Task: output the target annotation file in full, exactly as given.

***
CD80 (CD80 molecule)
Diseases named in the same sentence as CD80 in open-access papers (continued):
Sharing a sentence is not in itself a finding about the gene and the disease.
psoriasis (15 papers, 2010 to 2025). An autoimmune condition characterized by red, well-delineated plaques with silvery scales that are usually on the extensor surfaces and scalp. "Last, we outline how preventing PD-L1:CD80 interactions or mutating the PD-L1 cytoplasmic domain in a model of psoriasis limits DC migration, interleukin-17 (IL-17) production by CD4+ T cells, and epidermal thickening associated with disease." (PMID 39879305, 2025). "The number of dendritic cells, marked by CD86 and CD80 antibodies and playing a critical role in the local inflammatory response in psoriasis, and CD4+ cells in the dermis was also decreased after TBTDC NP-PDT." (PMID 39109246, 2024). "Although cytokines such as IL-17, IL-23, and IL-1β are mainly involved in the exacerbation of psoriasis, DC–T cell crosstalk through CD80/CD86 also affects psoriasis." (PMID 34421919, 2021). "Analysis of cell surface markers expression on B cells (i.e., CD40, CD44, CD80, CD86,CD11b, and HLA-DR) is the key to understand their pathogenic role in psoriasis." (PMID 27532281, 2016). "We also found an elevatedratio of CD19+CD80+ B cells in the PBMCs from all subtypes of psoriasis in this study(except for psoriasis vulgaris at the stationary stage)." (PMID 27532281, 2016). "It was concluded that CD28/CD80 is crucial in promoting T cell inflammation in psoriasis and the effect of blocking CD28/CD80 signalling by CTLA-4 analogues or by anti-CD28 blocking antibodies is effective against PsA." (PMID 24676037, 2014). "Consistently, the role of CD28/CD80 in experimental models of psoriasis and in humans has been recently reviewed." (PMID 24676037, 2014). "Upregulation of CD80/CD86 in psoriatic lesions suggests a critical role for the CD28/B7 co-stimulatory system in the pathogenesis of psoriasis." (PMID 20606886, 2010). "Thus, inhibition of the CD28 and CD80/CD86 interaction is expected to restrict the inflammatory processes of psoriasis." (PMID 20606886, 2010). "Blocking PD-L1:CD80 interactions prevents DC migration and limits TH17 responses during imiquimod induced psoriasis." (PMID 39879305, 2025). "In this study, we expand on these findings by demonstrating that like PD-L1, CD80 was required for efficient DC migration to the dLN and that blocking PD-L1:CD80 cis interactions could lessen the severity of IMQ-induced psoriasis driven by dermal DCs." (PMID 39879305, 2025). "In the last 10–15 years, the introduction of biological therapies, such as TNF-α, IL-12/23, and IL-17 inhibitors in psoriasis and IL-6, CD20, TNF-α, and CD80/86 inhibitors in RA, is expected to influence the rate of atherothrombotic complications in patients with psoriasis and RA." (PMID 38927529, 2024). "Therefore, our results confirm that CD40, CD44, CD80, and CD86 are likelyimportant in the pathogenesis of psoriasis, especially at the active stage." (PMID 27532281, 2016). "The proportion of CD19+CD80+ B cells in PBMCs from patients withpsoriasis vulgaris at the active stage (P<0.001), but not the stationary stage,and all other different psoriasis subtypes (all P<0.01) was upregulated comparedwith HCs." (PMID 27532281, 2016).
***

CD80 (CD80 molecule)
Diseases named in the same sentence as CD80 in open-access papers (continued):
Sharing a sentence is not in itself a finding about the gene and the disease.
psoriasis (15 papers, 2010 to 2025). An autoimmune condition characterized by red, well-delineated plaques with silvery scales that are usually on the extensor surfaces and scalp. "Last, we outline how preventing PD-L1:CD80 interactions or mutating the PD-L1 cytoplasmic domain in a model of psoriasis limits DC migration, interleukin-17 (IL-17) production by CD4+ T cells, and epidermal thickening associated with disease." (PMID 39879305, 2025). "The number of dendritic cells, marked by CD86 and CD80 antibodies and playing a critical role in the local inflammatory response in psoriasis, and CD4+ cells in the dermis was also decreased after TBTDC NP-PDT." (PMID 39109246, 2024). "Although cytokines such as IL-17, IL-23, and IL-1β are mainly involved in the exacerbation of psoriasis, DC–T cell crosstalk through CD80/CD86 also affects psoriasis." (PMID 34421919, 2021). "Analysis of cell surface markers expression on B cells (i.e., CD40, CD44, CD80, CD86,CD11b, and HLA-DR) is the key to understand their pathogenic role in psoriasis." (PMID 27532281, 2016). "We also found an elevatedratio of CD19+CD80+ B cells in the PBMCs from all subtypes of psoriasis in this study(except for psoriasis vulgaris at the stationary stage)." (PMID 27532281, 2016). "It was concluded that CD28/CD80 is crucial in promoting T cell inflammation in psoriasis and the effect of blocking CD28/CD80 signalling by CTLA-4 analogues or by anti-CD28 blocking antibodies is effective against PsA." (PMID 24676037, 2014). "Consistently, the role of CD28/CD80 in experimental models of psoriasis and in humans has been recently reviewed." (PMID 24676037, 2014). "Upregulation of CD80/CD86 in psoriatic lesions suggests a critical role for the CD28/B7 co-stimulatory system in the pathogenesis of psoriasis." (PMID 20606886, 2010). "Thus, inhibition of the CD28 and CD80/CD86 interaction is expected to restrict the inflammatory processes of psoriasis." (PMID 20606886, 2010). "Blocking PD-L1:CD80 interactions prevents DC migration and limits TH17 responses during imiquimod induced psoriasis." (PMID 39879305, 2025). "In this study, we expand on these findings by demonstrating that like PD-L1, CD80 was required for efficient DC migration to the dLN and that blocking PD-L1:CD80 cis interactions could lessen the severity of IMQ-induced psoriasis driven by dermal DCs." (PMID 39879305, 2025). "In the last 10–15 years, the introduction of biological therapies, such as TNF-α, IL-12/23, and IL-17 inhibitors in psoriasis and IL-6, CD20, TNF-α, and CD80/86 inhibitors in RA, is expected to influence the rate of atherothrombotic complications in patients with psoriasis and RA." (PMID 38927529, 2024). "Therefore, our results confirm that CD40, CD44, CD80, and CD86 are likelyimportant in the pathogenesis of psoriasis, especially at the active stage." (PMID 27532281, 2016). "The proportion of CD19+CD80+ B cells in PBMCs from patients withpsoriasis vulgaris at the active stage (P<0.001), but not the stationary stage,and all other different psoriasis subtypes (all P<0.01) was upregulated comparedwith HCs." (PMID 27532281, 2016).